Among them is sidewalk information.

gonzales rd no sidewalks

If you look at pedestrian accidents and deaths, many of them occur on streets that lack sidewalks or other pedestrian safety features. Anyone who has walked on city streets know that there are more hazards to pedestrians than crime. There are more variables that influence whether any particular area makes pedestrians feel unsafe, such as vehicle speed limits and street buffers (i.e., on-street parking, sidewalk plants or street trees). Are these variables included in Microsoft’s analysis? Nope. Street tree information would have also aided Microsoft’s desire to protect pedestrians from “harsh temperatures” as anyone who has walked outside when it’s hot knows to purposefully walk under trees or other shadows to avoid any direct sun exposure.

Microsoft tried to be innovative with its mapping technology, but I think engineers tried to be too innovative and forgot to design the features from the user’s perspective. I suggest that Microsoft research Safe Routes to School Programs to get a better understanding of the fundamental physical challenges that pedestrians must deal with in order to perfect its new pedestrian mapping tool.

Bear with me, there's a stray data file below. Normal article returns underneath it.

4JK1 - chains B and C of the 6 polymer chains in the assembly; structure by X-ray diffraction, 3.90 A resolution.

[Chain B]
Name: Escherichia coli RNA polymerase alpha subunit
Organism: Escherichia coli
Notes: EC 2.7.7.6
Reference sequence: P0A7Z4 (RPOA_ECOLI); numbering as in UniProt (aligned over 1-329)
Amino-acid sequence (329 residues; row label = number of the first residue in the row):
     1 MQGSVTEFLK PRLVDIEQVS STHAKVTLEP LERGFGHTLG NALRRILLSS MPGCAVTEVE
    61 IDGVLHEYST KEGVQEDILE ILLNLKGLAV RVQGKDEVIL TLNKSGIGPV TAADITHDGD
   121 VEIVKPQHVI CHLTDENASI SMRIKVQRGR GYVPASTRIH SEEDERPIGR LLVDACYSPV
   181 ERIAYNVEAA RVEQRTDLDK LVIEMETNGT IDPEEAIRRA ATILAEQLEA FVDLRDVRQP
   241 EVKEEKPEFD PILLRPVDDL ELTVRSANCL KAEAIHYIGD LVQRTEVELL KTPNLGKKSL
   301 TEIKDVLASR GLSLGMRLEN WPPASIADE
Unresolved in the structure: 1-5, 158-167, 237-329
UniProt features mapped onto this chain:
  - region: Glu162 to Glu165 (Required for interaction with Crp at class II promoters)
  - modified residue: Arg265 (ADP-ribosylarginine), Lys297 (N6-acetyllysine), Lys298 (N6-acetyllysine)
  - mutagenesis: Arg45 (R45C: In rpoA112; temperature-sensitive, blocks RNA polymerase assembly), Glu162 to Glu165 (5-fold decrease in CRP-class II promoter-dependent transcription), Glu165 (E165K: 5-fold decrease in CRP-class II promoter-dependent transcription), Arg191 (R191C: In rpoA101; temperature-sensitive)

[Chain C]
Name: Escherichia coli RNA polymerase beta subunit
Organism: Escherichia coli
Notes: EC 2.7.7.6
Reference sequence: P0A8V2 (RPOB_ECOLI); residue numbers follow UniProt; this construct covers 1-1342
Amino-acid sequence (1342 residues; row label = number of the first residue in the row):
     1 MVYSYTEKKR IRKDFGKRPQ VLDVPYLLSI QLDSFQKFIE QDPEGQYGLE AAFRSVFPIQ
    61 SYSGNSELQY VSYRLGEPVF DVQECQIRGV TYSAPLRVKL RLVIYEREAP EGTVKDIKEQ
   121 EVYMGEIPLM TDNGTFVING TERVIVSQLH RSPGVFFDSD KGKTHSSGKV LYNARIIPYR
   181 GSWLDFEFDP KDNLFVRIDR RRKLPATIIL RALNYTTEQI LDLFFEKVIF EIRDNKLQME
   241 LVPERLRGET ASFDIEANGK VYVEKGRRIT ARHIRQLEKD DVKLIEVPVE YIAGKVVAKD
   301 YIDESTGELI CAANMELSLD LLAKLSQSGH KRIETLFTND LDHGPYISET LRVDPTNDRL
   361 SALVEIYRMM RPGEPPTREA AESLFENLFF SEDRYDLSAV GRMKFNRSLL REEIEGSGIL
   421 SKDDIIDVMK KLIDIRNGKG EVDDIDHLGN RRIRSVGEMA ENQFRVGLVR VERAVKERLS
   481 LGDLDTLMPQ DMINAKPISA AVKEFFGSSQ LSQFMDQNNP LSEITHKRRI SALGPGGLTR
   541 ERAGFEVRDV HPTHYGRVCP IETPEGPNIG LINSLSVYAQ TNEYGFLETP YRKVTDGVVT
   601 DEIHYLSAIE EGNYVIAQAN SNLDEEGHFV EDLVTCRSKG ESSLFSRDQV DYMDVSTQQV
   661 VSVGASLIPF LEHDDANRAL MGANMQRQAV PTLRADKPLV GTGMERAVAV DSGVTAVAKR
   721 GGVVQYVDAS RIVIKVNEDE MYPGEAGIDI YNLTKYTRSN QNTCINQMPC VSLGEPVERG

[image via jimbobtheboss | photo via Luton]

Summly Is Useful Tool To Summarize Web (iPhone App)


The Internet can easily waste a huge chunk of a person’s time. Numerous web links and browser tabs can turn quick research sessions into sleepless nights. Finding information can be easy if you know where to look; however, finding the right information is the tricky part. And information overload is not fun or pleasant.

Distilling all that information into something useful is really the most time-consuming part (and I am ignoring the report writing part). I like to have the ‘more is better’ mind-frame when researching, but that can quickly lead to dozens of open browser tabs or dozens of downloaded PDFs and many more hours spent paring the useful stuff.

Summly aims to help users summarize web information with its FREE iPhone App. I actually think the most intriguing aspect of Summly is the search function as it summarizes a webpage’s information before a user clicks the link to that webpage.